For about a month now I have been giving thought to what I believe are the two driving (and ever-present) forces in life: love and change. Love we like; change – not always. Love supports us, holds us, encourages us, while change is often viewed as an unwelcome challenge, one we would, given our “druthers”, prefer to pass by.
As a people of faith we have, in our Sunday school classes and in church sermons, learned many of the stories of love in scripture. God loved the world into being. The Israelite people knew God’s love in the arduous but rewarding journey out of slavery and into freedom. Ruth’s love for her mother-in-law Naomi led them both into a new and better life. God loved humankind enough to enter in among us in the person of Jesus. And God and Jesus loved us – all of us – enough that God gave up his son (who willingly entered in) so that we would come to understand God’s everlasting love and God’s promise of eternal life. “…God is love” the Bible says in 1 John 4, and adds “…if we love one another, God lives in us and [God’s] love is made complete in us.”
By and large we do not embrace change; we feel threatened by it, we know it will be hard. And yet if you look back at the Bible stories referenced above you will note that all involved change. We don’t know what was before God created the heavens and the earth but surely there was change at work in that divine spark! The Israelites left a brutal existence but headed out into an unknown one…one that lasted for many decades. Ruth and Naomi find new life after they return to Bethlehem. With Jesus’ birth, and in particular in the time of his ministry, change was the operative factor in his life and in the lives of those around him. The lame walked, the blind saw, the deaf heard – who was this man and by whose power did he do these things? And then there was the cross, the tomb – these were changes his disciples did not expect, and certainly did not want. And yet, out of Jesus’ ministry, over two thousand years later we gather in his name to worship God, to love our neighbors, to go out into the world and minister to others.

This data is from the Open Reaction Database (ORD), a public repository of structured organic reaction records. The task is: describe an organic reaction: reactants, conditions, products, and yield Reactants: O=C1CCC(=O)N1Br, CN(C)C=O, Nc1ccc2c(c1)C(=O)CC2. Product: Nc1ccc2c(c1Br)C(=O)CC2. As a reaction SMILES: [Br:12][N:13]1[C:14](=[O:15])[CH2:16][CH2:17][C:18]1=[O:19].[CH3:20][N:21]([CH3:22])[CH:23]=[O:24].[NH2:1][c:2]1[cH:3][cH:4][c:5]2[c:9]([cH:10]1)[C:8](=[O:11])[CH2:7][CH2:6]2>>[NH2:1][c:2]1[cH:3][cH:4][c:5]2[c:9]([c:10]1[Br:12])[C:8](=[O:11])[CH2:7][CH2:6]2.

These observations are prelude to share with you my plans in the coming months. At the end of June I will be retiring from my post here as your Parish Visitor. You might wonder why I would be making this news known so far in advance. Much as I have had a chance to plan my retirement, I wanted the church to have time to make its plans. Over the past month I have been talking to those who have been at the core of my ministry with you, letting them know personally of my decision. Many have expressed sorrow or disappointment, but have been accepting of my need to find my “call” in retirement life, to discern what volunteer efforts I want to give my time. I have, and will continue in these next months, to delight in the work I do here; I am blessed to be among you. The change that will come with my departure will be challenging from my perspective as well.
We are not saying or praying our goodbyes now – let’s save that for June! We should however keep in mind the ways by which love changes us – that after all, is what love is: love is transformative.
With blessings, gay williams